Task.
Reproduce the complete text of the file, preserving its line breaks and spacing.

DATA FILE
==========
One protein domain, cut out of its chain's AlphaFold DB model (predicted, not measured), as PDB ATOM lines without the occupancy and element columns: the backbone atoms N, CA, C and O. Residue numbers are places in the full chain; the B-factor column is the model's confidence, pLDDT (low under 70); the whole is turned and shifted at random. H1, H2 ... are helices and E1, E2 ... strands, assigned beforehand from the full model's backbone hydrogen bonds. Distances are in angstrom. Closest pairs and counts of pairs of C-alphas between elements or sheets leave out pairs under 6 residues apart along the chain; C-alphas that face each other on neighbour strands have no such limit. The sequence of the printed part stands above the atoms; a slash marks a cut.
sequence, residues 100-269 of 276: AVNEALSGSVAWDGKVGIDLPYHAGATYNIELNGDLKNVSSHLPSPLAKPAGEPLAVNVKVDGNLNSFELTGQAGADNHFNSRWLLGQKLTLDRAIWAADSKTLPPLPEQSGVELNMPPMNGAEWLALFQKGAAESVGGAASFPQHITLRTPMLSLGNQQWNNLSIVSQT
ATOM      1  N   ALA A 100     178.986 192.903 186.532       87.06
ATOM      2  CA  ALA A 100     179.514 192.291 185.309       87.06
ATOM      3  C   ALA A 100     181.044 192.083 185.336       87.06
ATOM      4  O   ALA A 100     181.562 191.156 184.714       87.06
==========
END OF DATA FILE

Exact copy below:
One protein domain, cut out of its chain's AlphaFold DB model (predicted, not measured), as PDB ATOM lines without the occupancy and element columns: the backbone atoms N, CA, C and O. Residue numbers are places in the full chain; the B-factor column is the model's confidence, pLDDT (low under 70); the whole is turned and shifted at random. H1, H2 ... are helices and E1, E2 ... strands, assigned beforehand from the full model's backbone hydrogen bonds. Distances are in angstrom. Closest pairs and counts of pairs of C-alphas between elements or sheets leave out pairs under 6 residues apart along the chain; C-alphas that face each other on neighbour strands have no such limit. The sequence of the printed part stands above the atoms; a slash marks a cut.
sequence, residues 100-269 of 276: AVNEALSGSVAWDGKVGIDLPYHAGATYNIELNGDLKNVSSHLPSPLAKPAGEPLAVNVKVDGNLNSFELTGQAGADNHFNSRWLLGQKLTLDRAIWAADSKTLPPLPEQSGVELNMPPMNGAEWLALFQKGAAESVGGAASFPQHITLRTPMLSLGNQQWNNLSIVSQT
ATOM      1  N   ALA A 100     178.986 192.903 186.532       87.06
ATOM      2  CA  ALA A 100     179.514 192.291 185.309       87.06
ATOM      3  C   ALA A 100     181.044 192.083 185.336       87.06
ATOM      4  O   ALA A 100     181.562 191.156 184.714       87.06